Random modulation

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In the theories of modulation and of stochastic processes, random modulation is the creation of a new signal from two other signals by the process of quadrature amplitude modulation. In particular, the two signals are considered as being random processes. For applications, the two original signals need have a limited frequency range, and these are used to modulate a third sinusoidal carrier signal whose frequency is above the range of frequencies contained in the original signals.

Details[edit]

The random modulation procedure starts with two stochastic baseband signals, and , whose frequency spectrum is non-zero only for . It applies quadrature modulation to combine these with a carrier frequency (with ) to form the signal given by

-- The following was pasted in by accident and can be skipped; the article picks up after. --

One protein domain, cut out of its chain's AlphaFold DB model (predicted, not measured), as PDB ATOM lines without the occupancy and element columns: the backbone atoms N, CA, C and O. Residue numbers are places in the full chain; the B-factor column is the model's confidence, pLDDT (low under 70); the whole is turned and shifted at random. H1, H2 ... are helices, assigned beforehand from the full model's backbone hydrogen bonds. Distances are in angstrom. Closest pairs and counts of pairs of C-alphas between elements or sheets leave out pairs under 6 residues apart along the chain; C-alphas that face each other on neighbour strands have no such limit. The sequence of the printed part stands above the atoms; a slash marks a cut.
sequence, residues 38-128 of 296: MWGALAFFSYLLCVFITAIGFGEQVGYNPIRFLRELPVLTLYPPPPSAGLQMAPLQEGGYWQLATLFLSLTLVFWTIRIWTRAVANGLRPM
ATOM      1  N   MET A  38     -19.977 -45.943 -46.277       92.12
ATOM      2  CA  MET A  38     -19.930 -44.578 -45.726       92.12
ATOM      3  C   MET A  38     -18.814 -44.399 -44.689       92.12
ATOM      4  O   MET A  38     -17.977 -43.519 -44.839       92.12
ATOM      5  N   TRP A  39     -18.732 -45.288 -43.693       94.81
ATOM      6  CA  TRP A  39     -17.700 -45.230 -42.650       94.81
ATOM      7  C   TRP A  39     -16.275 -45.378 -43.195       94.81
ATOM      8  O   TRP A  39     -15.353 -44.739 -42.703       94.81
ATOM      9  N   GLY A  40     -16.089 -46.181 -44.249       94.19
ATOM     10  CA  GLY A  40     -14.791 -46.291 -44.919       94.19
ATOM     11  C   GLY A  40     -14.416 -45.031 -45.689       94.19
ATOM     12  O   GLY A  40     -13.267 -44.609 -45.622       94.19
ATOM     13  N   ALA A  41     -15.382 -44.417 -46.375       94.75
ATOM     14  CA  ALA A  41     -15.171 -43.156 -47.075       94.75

where is the equivalent baseband representation of the modulated signal

In the following it is assumed that and are two real jointly wide sense stationary processes. It can be shown[citation needed] that the new signal is wide sense stationary if and only if is circular complex, i.e. if and only if and are such that

Bibliography[edit]

  • Papoulis, Athanasios; Pillai, S. Unnikrishna (2002). "Random walks and other applications". Probability, random variables and stochastic processes (4th ed.). McGraw-Hill Higher Education. pp. 463–473. 
  • Scarano, Gaetano (2009). Segnali, Processi Aleatori, Stima (in Italian). Centro Stampa d'Ateneo. 
  • Papoulis, A. (1983). "Random modulation: A review". IEEE Transactions on Acoustics, Speech, and Signal Processing. 31: 96–35. doi:10.1109/TASSP.1983.1164046.